Game literacy in theory and practice
David Buckingham, Andrew Burn, Institute of Education - University of London, United Kingdom
Journal of Educational Multimedia and Hypermedia Volume 16, Number 3, ISSN 1055-8896 Publisher: Association for the Advancement of Computing in Education (AACE), Waynesville, NC USA
If we intend to teach through educational media, we also have to teach about those media. This article explores the implications of this perspective for the use of computer games in the classroom. It seeks to explain why and how teachers might teach about computer games as a medium in their own right, just as they teach about film or television or literature; and it argues that such teaching should not be confined to the critical analysis of existing games, but should also involve enabling students to create their own. The first part of the article provides a broadly theoretical discussion of the notion of 'game literacy', on which our approach is based. We argue that this notion needs to address both the defining characteristics of games and the elements they share with other media; and that it needs to incorporate the social practices and contexts within which games are played. The second part of the article explores these issues further through a discussion of the authors' own research in UK schools. It considers the kinds of learning and literacy at stake in the game productions of a group of 12/13-year old students, and the cultural models on which they drew. The article concludes with a brief discussion of the implications of this approach for educational practice and policy.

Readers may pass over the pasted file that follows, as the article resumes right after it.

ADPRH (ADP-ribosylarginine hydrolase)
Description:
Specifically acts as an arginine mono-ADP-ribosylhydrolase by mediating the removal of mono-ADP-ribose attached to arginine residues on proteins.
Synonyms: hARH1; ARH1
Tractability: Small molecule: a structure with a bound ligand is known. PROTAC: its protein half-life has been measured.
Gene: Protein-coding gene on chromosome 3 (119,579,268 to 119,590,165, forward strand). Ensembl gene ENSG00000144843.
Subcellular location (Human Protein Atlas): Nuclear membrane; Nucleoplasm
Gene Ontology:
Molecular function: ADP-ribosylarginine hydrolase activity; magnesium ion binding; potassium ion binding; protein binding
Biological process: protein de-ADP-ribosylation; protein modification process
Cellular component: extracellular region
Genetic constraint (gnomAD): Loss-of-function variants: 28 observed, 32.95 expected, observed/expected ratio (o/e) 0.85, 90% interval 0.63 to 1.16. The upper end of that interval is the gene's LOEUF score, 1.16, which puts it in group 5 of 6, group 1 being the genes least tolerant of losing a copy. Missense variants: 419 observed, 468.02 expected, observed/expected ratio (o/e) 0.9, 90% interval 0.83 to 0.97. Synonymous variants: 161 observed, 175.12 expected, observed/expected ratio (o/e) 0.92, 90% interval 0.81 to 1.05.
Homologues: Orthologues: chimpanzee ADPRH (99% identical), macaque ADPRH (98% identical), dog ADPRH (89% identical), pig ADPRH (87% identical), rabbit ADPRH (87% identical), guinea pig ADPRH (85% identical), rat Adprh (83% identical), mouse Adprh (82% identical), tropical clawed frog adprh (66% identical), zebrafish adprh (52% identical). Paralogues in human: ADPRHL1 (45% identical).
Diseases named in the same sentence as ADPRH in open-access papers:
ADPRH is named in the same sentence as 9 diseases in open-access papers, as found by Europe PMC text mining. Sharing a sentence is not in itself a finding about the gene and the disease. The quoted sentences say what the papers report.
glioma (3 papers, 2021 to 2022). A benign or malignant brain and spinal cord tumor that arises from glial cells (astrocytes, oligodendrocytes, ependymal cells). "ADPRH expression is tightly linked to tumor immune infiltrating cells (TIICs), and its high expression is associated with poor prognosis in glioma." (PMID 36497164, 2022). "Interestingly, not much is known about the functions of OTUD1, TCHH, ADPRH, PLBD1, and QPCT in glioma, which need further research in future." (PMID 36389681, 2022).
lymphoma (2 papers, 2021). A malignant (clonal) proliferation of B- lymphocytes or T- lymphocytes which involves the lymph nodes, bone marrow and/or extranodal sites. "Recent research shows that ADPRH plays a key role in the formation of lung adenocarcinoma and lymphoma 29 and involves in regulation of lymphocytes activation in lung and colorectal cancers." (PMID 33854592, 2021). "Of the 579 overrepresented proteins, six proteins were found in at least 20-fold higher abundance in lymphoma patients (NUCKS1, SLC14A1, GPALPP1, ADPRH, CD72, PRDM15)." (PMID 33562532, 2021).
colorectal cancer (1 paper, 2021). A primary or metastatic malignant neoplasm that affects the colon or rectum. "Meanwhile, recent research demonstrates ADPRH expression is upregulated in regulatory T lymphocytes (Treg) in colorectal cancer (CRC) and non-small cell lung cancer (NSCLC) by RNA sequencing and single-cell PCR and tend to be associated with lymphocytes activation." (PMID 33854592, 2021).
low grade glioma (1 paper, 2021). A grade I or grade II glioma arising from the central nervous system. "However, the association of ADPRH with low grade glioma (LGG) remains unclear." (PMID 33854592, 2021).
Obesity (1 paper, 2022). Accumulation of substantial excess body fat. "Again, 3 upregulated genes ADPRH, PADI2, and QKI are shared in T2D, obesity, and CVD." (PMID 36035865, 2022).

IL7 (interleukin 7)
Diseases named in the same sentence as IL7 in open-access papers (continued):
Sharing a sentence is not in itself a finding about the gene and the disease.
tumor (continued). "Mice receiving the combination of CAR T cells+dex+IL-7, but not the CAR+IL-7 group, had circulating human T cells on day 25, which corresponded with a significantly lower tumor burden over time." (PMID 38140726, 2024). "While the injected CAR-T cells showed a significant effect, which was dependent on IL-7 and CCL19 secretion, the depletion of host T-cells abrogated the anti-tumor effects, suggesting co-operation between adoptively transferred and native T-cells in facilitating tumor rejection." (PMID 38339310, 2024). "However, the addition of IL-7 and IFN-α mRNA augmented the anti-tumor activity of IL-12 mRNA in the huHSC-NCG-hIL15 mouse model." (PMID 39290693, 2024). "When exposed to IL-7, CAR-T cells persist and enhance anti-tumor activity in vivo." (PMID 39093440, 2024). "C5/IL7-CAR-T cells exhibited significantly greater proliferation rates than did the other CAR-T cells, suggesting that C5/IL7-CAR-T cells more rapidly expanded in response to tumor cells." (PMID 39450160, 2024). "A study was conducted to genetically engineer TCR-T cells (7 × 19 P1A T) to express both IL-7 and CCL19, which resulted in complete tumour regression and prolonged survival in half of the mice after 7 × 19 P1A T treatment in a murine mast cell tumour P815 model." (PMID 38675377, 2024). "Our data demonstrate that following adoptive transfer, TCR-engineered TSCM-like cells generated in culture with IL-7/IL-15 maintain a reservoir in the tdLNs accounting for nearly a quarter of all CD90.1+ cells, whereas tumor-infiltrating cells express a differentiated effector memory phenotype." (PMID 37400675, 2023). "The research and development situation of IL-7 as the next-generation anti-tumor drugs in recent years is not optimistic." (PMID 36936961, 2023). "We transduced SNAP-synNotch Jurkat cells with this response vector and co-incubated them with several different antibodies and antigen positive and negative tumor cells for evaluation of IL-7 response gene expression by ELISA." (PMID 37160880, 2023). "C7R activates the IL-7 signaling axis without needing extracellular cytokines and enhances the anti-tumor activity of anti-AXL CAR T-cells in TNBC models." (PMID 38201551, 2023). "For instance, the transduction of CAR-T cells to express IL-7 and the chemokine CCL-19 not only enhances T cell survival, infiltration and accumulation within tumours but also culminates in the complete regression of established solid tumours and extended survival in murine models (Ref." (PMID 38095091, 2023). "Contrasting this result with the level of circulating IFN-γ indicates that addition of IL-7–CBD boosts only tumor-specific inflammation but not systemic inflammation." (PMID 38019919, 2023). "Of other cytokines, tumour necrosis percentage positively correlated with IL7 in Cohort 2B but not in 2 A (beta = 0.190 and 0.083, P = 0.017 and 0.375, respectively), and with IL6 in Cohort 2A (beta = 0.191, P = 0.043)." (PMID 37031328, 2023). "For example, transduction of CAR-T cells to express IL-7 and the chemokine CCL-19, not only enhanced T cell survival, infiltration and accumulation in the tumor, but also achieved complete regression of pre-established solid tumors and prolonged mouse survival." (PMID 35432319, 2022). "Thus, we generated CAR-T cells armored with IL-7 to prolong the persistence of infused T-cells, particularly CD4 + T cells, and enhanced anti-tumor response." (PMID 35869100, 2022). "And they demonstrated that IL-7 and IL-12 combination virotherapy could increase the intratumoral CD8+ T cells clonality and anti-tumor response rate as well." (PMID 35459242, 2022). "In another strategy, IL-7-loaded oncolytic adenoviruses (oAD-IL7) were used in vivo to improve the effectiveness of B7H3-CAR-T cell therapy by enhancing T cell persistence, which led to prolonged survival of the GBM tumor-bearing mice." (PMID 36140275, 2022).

Buckingham, D. & Burn, A. (2007). Game literacy in theory and practice. Journal of Educational Multimedia and Hypermedia, 16(3), 323-349. Waynesville, NC USA: Association for the Advancement of Computing in Education (AACE).
© 2007 Association for the Advancement of Computing in Education (AACE)
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